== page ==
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Hawaii: the magnificent Mauna Kea, The Big Island

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I want to dedicate this post to one lovely Swiss couple who helped our dream come true!

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When you are on The Big Island you have have have to go to the summit of Mauna Kea. It’s a one million year old volcano that has not been active for about 4,600 years and reaches over 13,000 feet  in height, which is, I believe over 4km high. It’s the tallest peak in Hawaii and on a clear day you can admire the snowy top from afar. I also saw it from the plane on our way to Maui Island.

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You can get there by a four-wheel drive car or take a tour. Anyway, I suggest you rent a Jeep and forget the tour unless you can’t drive. We only rented a little car as we were initially planning to take a tour to the top of Mauna Kea.  Bear in mind that you can only get to the Information Centre in a little car, which is about 3 km high and don’t forget to lookout for invisible cows! It’s so foggy up there, you can’t see a thing in front of you!  Getting to the very top, there is a dirt road which is  much steeper and might be slippery at times. I wouldn’t risk getting up there in a regular car and anyway you are not allowed to do that.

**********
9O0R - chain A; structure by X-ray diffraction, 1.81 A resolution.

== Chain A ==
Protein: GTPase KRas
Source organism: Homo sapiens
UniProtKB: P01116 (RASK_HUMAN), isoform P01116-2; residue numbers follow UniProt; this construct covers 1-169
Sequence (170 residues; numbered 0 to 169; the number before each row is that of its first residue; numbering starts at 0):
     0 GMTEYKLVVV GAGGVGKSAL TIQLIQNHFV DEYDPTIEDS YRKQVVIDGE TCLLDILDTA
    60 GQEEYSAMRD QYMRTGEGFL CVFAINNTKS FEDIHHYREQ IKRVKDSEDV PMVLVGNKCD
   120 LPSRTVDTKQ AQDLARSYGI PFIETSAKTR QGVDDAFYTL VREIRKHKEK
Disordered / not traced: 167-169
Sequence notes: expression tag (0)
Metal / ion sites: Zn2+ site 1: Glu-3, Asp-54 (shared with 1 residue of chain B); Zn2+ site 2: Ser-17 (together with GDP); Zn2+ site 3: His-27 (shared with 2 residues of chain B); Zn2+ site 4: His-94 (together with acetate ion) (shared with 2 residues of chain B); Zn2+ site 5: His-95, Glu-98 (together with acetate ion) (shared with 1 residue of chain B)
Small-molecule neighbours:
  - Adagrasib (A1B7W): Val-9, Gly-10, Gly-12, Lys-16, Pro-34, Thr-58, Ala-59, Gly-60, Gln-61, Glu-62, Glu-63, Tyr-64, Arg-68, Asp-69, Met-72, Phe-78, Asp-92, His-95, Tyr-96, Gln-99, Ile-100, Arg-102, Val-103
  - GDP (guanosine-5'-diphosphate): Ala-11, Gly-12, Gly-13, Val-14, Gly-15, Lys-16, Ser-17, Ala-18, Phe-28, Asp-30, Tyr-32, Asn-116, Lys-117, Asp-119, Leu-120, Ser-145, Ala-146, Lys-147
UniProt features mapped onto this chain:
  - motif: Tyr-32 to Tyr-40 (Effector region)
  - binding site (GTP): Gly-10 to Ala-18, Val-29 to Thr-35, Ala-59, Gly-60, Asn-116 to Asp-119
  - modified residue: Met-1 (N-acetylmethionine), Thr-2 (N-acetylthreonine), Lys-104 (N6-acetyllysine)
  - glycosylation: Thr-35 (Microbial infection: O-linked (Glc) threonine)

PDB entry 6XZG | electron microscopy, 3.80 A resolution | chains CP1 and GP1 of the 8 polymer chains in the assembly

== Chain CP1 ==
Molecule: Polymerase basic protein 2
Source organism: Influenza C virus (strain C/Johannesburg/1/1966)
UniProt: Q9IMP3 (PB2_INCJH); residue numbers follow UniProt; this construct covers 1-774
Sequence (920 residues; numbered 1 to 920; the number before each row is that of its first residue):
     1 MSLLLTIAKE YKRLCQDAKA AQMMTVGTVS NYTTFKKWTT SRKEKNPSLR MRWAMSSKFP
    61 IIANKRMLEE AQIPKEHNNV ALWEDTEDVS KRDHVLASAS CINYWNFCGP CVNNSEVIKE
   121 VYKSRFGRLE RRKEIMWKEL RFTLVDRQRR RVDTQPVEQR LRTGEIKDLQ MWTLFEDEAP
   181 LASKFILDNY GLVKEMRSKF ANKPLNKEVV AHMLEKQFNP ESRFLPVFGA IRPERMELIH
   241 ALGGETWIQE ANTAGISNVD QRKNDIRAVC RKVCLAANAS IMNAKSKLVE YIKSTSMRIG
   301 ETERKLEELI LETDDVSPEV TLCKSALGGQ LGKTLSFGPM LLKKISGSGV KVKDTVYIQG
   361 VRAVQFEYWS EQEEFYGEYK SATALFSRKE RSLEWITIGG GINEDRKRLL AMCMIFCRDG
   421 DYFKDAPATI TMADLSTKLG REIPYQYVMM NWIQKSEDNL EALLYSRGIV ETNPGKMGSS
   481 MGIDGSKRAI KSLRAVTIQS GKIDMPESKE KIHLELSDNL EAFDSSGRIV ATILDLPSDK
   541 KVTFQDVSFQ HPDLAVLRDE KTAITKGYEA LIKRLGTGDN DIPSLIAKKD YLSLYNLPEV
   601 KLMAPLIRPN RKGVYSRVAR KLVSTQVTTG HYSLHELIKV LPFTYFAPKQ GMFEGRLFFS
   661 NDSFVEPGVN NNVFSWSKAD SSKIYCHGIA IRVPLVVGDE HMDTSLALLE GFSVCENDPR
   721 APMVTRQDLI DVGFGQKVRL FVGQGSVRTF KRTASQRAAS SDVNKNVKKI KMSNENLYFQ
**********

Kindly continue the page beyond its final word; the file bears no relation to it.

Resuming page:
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If you are up for a tour, get it booked well in advance. We tried to book  it at the last minute and were unsuccessful. But I can confidently say: thank god we didn’t manage to book a tour! It takes about 8 hours, you are in a people carrier with tinted windows  all day and stop in places you want and, most importantly, don’t want! Ok, so you get some food… but 8 hour tour is too big a luxury time wise when you are travelling independently and trying to see as many things as you can in a short space of time. Plus, a tour coasts over $200 per person.

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So here is what we did and what I recommend you do! We parked our car at the Information Center, put a few layers of warm clothes and walking boots on and trotted off to the main road to hitch hike. Don’t be afraid or embarrassed, lots of people do that! After standing just for a few seconds by the road, a Jeep stopped next to us and a lovely and hyper active Swiss couple invited us to join them! Yayy!  Soon enough we were ascending through the clouds, having a pleasant chat and exchanging our experiences about the island.

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It was such a happy moment as at the start, when we couldn’t get a tour booked, we were feeling pretty low.